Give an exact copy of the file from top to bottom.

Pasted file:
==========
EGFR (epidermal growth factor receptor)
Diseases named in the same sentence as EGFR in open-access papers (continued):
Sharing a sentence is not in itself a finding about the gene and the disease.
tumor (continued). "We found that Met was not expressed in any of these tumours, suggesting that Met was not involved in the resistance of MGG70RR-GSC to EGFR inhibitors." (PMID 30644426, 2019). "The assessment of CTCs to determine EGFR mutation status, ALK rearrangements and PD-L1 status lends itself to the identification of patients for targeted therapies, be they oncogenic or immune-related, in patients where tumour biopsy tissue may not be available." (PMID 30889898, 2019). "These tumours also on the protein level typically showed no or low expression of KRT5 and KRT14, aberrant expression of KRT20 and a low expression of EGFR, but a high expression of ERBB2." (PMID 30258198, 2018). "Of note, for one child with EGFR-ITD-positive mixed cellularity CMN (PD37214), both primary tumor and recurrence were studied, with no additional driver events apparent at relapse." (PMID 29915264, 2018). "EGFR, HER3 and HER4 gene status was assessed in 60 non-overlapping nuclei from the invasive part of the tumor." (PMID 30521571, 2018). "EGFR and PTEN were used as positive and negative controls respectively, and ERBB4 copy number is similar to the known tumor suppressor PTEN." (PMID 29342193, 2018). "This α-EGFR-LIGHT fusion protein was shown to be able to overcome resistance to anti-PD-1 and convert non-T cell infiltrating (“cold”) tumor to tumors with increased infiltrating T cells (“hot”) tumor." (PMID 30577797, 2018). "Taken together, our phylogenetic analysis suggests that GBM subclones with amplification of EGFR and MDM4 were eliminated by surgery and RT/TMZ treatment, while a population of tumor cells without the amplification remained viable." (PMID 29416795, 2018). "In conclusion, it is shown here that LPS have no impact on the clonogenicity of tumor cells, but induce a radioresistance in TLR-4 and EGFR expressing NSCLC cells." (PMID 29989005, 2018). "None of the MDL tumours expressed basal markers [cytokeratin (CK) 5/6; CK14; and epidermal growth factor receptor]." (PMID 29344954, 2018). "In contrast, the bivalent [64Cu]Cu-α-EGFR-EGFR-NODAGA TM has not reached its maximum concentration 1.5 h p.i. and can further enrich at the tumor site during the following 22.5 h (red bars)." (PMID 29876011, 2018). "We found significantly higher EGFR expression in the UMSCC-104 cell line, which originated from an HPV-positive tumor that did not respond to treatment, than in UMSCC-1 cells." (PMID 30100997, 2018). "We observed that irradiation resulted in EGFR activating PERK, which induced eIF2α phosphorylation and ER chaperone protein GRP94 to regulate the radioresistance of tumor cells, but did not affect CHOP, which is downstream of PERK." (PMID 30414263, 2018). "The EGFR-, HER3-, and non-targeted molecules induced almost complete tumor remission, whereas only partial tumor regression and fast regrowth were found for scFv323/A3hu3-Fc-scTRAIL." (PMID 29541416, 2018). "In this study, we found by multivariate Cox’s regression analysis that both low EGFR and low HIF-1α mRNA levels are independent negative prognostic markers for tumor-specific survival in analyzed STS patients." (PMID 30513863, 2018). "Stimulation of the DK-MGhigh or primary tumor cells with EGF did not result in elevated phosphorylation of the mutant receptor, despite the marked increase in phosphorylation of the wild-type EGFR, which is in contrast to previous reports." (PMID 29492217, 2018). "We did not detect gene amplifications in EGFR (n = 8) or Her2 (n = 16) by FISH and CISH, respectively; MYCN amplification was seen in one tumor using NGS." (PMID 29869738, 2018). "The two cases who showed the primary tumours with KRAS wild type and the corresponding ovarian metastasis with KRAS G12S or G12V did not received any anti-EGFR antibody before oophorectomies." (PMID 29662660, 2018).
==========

EGFR (epidermal growth factor receptor)
Diseases named in the same sentence as EGFR in open-access papers (continued):
Sharing a sentence is not in itself a finding about the gene and the disease.
tumor (continued). "We found that Met was not expressed in any of these tumours, suggesting that Met was not involved in the resistance of MGG70RR-GSC to EGFR inhibitors." (PMID 30644426, 2019). "The assessment of CTCs to determine EGFR mutation status, ALK rearrangements and PD-L1 status lends itself to the identification of patients for targeted therapies, be they oncogenic or immune-related, in patients where tumour biopsy tissue may not be available." (PMID 30889898, 2019). "These tumours also on the protein level typically showed no or low expression of KRT5 and KRT14, aberrant expression of KRT20 and a low expression of EGFR, but a high expression of ERBB2." (PMID 30258198, 2018). "Of note, for one child with EGFR-ITD-positive mixed cellularity CMN (PD37214), both primary tumor and recurrence were studied, with no additional driver events apparent at relapse." (PMID 29915264, 2018). "EGFR, HER3 and HER4 gene status was assessed in 60 non-overlapping nuclei from the invasive part of the tumor." (PMID 30521571, 2018). "EGFR and PTEN were used as positive and negative controls respectively, and ERBB4 copy number is similar to the known tumor suppressor PTEN." (PMID 29342193, 2018). "This α-EGFR-LIGHT fusion protein was shown to be able to overcome resistance to anti-PD-1 and convert non-T cell infiltrating (“cold”) tumor to tumors with increased infiltrating T cells (“hot”) tumor." (PMID 30577797, 2018). "Taken together, our phylogenetic analysis suggests that GBM subclones with amplification of EGFR and MDM4 were eliminated by surgery and RT/TMZ treatment, while a population of tumor cells without the amplification remained viable." (PMID 29416795, 2018). "In conclusion, it is shown here that LPS have no impact on the clonogenicity of tumor cells, but induce a radioresistance in TLR-4 and EGFR expressing NSCLC cells." (PMID 29989005, 2018). "None of the MDL tumours expressed basal markers [cytokeratin (CK) 5/6; CK14; and epidermal growth factor receptor]." (PMID 29344954, 2018). "In contrast, the bivalent [64Cu]Cu-α-EGFR-EGFR-NODAGA TM has not reached its maximum concentration 1.5 h p.i. and can further enrich at the tumor site during the following 22.5 h (red bars)." (PMID 29876011, 2018). "We found significantly higher EGFR expression in the UMSCC-104 cell line, which originated from an HPV-positive tumor that did not respond to treatment, than in UMSCC-1 cells." (PMID 30100997, 2018). "We observed that irradiation resulted in EGFR activating PERK, which induced eIF2α phosphorylation and ER chaperone protein GRP94 to regulate the radioresistance of tumor cells, but did not affect CHOP, which is downstream of PERK." (PMID 30414263, 2018). "The EGFR-, HER3-, and non-targeted molecules induced almost complete tumor remission, whereas only partial tumor regression and fast regrowth were found for scFv323/A3hu3-Fc-scTRAIL." (PMID 29541416, 2018). "In this study, we found by multivariate Cox’s regression analysis that both low EGFR and low HIF-1α mRNA levels are independent negative prognostic markers for tumor-specific survival in analyzed STS patients." (PMID 30513863, 2018). "Stimulation of the DK-MGhigh or primary tumor cells with EGF did not result in elevated phosphorylation of the mutant receptor, despite the marked increase in phosphorylation of the wild-type EGFR, which is in contrast to previous reports." (PMID 29492217, 2018). "We did not detect gene amplifications in EGFR (n = 8) or Her2 (n = 16) by FISH and CISH, respectively; MYCN amplification was seen in one tumor using NGS." (PMID 29869738, 2018). "The two cases who showed the primary tumours with KRAS wild type and the corresponding ovarian metastasis with KRAS G12S or G12V did not received any anti-EGFR antibody before oophorectomies." (PMID 29662660, 2018).